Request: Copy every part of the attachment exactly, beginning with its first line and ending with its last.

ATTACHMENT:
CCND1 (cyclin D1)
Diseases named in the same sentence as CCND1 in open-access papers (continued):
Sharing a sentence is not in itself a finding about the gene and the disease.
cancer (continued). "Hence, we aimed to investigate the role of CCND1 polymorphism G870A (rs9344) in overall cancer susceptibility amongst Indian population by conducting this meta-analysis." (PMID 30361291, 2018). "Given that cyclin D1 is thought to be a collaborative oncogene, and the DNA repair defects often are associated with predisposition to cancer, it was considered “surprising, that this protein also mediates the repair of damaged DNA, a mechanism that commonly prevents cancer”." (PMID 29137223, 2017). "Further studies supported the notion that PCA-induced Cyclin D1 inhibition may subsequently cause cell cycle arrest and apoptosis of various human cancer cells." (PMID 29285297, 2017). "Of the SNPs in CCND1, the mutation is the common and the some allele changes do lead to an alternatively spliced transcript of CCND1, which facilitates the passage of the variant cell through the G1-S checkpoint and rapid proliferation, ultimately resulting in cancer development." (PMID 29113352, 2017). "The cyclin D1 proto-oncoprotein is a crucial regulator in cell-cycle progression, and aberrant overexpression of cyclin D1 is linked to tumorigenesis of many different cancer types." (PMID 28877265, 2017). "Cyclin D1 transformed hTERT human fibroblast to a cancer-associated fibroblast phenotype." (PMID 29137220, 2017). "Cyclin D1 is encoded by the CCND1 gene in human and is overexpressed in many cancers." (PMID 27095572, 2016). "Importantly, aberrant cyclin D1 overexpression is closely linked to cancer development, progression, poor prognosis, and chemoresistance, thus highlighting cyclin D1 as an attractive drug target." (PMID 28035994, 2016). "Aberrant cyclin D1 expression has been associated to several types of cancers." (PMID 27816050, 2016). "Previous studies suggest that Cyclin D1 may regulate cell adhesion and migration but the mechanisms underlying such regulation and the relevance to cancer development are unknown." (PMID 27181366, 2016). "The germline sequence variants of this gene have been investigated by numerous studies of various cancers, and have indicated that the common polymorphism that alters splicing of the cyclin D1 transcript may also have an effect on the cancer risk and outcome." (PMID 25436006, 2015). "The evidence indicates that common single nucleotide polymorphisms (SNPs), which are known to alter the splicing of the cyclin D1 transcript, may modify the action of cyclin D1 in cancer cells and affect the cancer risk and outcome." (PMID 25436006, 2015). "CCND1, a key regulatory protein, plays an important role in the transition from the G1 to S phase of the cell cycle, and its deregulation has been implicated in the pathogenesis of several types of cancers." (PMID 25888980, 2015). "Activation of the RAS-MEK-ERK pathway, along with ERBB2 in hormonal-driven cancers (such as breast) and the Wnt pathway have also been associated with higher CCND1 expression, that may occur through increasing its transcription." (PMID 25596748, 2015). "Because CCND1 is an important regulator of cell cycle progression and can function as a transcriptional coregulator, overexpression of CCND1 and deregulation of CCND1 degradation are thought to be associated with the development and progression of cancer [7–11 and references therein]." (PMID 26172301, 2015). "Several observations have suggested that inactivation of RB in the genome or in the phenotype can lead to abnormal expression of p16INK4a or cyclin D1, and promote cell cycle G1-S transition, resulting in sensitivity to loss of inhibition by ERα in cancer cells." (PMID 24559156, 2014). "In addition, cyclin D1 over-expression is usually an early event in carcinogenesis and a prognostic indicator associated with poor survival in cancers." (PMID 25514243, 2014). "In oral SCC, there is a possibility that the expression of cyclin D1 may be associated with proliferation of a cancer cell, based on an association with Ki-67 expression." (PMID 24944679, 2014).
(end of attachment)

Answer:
CCND1 (cyclin D1)
Diseases named in the same sentence as CCND1 in open-access papers (continued):
Sharing a sentence is not in itself a finding about the gene and the disease.
cancer (continued). "Hence, we aimed to investigate the role of CCND1 polymorphism G870A (rs9344) in overall cancer susceptibility amongst Indian population by conducting this meta-analysis." (PMID 30361291, 2018). "Given that cyclin D1 is thought to be a collaborative oncogene, and the DNA repair defects often are associated with predisposition to cancer, it was considered “surprising, that this protein also mediates the repair of damaged DNA, a mechanism that commonly prevents cancer”." (PMID 29137223, 2017). "Further studies supported the notion that PCA-induced Cyclin D1 inhibition may subsequently cause cell cycle arrest and apoptosis of various human cancer cells." (PMID 29285297, 2017). "Of the SNPs in CCND1, the mutation is the common and the some allele changes do lead to an alternatively spliced transcript of CCND1, which facilitates the passage of the variant cell through the G1-S checkpoint and rapid proliferation, ultimately resulting in cancer development." (PMID 29113352, 2017). "The cyclin D1 proto-oncoprotein is a crucial regulator in cell-cycle progression, and aberrant overexpression of cyclin D1 is linked to tumorigenesis of many different cancer types." (PMID 28877265, 2017). "Cyclin D1 transformed hTERT human fibroblast to a cancer-associated fibroblast phenotype." (PMID 29137220, 2017). "Cyclin D1 is encoded by the CCND1 gene in human and is overexpressed in many cancers." (PMID 27095572, 2016). "Importantly, aberrant cyclin D1 overexpression is closely linked to cancer development, progression, poor prognosis, and chemoresistance, thus highlighting cyclin D1 as an attractive drug target." (PMID 28035994, 2016). "Aberrant cyclin D1 expression has been associated to several types of cancers." (PMID 27816050, 2016). "Previous studies suggest that Cyclin D1 may regulate cell adhesion and migration but the mechanisms underlying such regulation and the relevance to cancer development are unknown." (PMID 27181366, 2016). "The germline sequence variants of this gene have been investigated by numerous studies of various cancers, and have indicated that the common polymorphism that alters splicing of the cyclin D1 transcript may also have an effect on the cancer risk and outcome." (PMID 25436006, 2015). "The evidence indicates that common single nucleotide polymorphisms (SNPs), which are known to alter the splicing of the cyclin D1 transcript, may modify the action of cyclin D1 in cancer cells and affect the cancer risk and outcome." (PMID 25436006, 2015). "CCND1, a key regulatory protein, plays an important role in the transition from the G1 to S phase of the cell cycle, and its deregulation has been implicated in the pathogenesis of several types of cancers." (PMID 25888980, 2015). "Activation of the RAS-MEK-ERK pathway, along with ERBB2 in hormonal-driven cancers (such as breast) and the Wnt pathway have also been associated with higher CCND1 expression, that may occur through increasing its transcription." (PMID 25596748, 2015). "Because CCND1 is an important regulator of cell cycle progression and can function as a transcriptional coregulator, overexpression of CCND1 and deregulation of CCND1 degradation are thought to be associated with the development and progression of cancer [7–11 and references therein]." (PMID 26172301, 2015). "Several observations have suggested that inactivation of RB in the genome or in the phenotype can lead to abnormal expression of p16INK4a or cyclin D1, and promote cell cycle G1-S transition, resulting in sensitivity to loss of inhibition by ERα in cancer cells." (PMID 24559156, 2014). "In addition, cyclin D1 over-expression is usually an early event in carcinogenesis and a prognostic indicator associated with poor survival in cancers." (PMID 25514243, 2014). "In oral SCC, there is a possibility that the expression of cyclin D1 may be associated with proliferation of a cancer cell, based on an association with Ki-67 expression." (PMID 24944679, 2014).